Rosamunde Pilcher wrote nice romances but I’d not realized they were for Mills & Boon. As I mentioned, I interviewed her in the Duke of Cornwall Hotel on the publication of Winter Solstice, her last novel, before a literary dinner there. I had jsut 1/2 hr with her before her ‘minder’ from her publisher called a halt to the inteview. But from it I learned things that I’d not read about before and she gave me a wonderful line about nailing her ‘characters’ in her novels which became my title for the piece: like butterflies on cork. For this is how she described pinning her characters down, knowing what they were like. My introduction to her was in 1957 when I was 13 and read a book of hers which I still ahve and which she kindly signed for me, although she never allowed it to be re-issued. It’s very dated now but I will love it – it’s about a 17 year old girl and her first crush on a chap who turns out to be her mother’s former lover (or it’s implied that’s what he was if not directly stated.) It has never appeared in any lists of books and even on http://www.fantasticfiction.co.uk it’s not listed there.
      I missed the prog on the River Dart, so might go and watch this now on catch up before Endeavour at 8 pm. We will give the BATFAs a miss. I expect Olivia Coleman will get best actress but even though she is American and I should root for a Brit, I think Glenn Close’s performance in The Wife was better than Ms Coleman’s in The Favourite.
      Never worry about “writing too much”. It’s lovely that you read my posts so closely and that they trigger ideas of your own, and I’m sure all the readers of my blog also enjoy reading each others’ comments. So never think you write too much; you must write just as much or as little as you feel like writing.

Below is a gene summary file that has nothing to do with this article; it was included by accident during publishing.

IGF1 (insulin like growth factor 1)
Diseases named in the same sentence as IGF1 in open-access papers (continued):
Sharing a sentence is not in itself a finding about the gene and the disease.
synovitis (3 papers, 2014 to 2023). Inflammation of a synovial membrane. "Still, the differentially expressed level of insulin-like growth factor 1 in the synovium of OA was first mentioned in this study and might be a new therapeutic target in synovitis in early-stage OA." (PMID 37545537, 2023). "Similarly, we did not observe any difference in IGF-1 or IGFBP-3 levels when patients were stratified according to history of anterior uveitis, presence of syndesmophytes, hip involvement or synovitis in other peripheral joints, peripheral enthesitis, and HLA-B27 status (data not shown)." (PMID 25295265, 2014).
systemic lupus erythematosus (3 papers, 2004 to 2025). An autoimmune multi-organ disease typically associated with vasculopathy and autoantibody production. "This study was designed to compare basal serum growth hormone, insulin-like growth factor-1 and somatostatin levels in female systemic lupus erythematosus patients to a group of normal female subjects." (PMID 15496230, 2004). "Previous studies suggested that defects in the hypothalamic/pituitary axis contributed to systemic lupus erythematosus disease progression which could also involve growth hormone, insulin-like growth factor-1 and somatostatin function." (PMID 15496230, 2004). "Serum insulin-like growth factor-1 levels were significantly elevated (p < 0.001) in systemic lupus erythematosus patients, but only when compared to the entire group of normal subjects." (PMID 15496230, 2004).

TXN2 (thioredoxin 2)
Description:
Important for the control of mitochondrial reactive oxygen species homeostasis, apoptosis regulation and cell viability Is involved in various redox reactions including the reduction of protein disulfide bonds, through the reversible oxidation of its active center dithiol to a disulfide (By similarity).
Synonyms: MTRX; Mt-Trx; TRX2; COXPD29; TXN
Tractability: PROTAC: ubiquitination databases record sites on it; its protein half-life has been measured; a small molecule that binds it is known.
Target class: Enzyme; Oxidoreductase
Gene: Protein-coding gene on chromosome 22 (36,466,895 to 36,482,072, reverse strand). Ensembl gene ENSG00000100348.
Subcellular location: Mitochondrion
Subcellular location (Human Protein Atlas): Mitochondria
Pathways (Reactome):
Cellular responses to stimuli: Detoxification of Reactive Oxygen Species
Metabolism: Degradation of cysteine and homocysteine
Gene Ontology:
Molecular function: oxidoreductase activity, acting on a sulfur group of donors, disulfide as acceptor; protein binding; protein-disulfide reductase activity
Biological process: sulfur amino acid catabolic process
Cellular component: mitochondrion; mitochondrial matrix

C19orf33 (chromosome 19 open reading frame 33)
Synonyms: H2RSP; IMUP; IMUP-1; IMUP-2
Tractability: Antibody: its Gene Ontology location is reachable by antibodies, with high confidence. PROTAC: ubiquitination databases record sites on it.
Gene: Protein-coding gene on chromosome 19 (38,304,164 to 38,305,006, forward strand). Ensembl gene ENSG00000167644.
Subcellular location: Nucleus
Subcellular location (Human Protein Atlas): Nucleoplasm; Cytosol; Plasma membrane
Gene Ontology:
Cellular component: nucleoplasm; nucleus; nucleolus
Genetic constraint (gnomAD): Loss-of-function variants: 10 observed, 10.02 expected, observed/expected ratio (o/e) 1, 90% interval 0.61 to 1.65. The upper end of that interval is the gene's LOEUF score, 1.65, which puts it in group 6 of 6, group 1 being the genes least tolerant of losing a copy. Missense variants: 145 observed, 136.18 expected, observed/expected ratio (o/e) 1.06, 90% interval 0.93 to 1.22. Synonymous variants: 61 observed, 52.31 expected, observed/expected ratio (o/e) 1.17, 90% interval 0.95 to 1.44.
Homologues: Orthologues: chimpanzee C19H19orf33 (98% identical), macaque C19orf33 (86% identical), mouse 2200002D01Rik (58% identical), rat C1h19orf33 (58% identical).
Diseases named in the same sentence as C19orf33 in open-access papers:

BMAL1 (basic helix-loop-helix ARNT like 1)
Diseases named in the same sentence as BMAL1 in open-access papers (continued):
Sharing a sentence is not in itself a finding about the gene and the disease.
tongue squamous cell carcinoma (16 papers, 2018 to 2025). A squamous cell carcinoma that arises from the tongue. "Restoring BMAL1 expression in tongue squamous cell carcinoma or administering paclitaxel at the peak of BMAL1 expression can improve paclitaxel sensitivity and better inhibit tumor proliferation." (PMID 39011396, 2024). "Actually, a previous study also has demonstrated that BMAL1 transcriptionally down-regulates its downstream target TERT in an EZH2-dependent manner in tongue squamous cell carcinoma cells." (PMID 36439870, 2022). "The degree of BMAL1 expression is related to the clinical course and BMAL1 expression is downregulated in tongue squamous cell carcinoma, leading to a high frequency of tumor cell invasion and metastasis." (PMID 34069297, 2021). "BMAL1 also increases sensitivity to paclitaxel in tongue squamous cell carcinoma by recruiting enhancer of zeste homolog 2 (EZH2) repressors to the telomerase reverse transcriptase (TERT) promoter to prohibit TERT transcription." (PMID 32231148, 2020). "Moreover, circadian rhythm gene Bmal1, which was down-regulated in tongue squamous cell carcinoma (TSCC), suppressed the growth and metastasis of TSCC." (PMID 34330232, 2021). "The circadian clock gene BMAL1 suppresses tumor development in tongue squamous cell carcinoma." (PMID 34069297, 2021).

If you’ve not read Rosamunde Pilcher’s four ‘big’ novels, then I am sure you would enjoy them, but the last one was written in 2000 so of course, they are no longer ‘modern’ in the sense that they are 20th and rather 21st century novels.

  2. More wonderful photos and writing making us feel a though we’ve been there with you! I particularly enjoyed seeing the Lutyens buildings, as for twenty five years we lived opposite one of his big houses up North – Heathcote. I love his work and the splendid Jekyll gardens which often accompanied them. I didn’t know about buildings you mention so I am off to dig out my huge book about his work to see if they are included. I also enjoyed reading his biography some years ago – not altogether a happy life, in spite of his success.

    On another note, your snack lunch looks most appetising. I often find I eat rather more than I would normally do when there is a choice of delicious things – a bit more bread to finish up the butter, just ‘tidy up’ that little piece of cheese there etc., etc.! Most enjoyable though.

    • Margaret

      Oh, how wonderful to have lived so close to a Lutyens house. Like you, I love his work and especially his collaborative works with Gertrude Jekyll (we went to Hestercombe in Somerset some years ago where there is a wonderful Lutyens/Jekyll garden). Oh, do look up Coleton Fishacre, which is between Brixham and Kingswear in South Devon. It isn’t a Lutyens house but there are so many areas which are pure Lutyens, especially the semi-circular ponds in the garden, and a rill garden.
      We both enjoy a snack sort of meal, and fortunately husband loves salads (unlike a lot of men who dismiss it as rabbit food.) He’s never happier than when I make various salads and have them even with something as simple as hard boiled eggs, or a slice of ham. This evening we had a serving of chicken casserole which was very tasty as I’d added some paprika and port to the mixture and also instead of chicken stock, I added beef stock. It goes surprisingly well with a chicken casserole.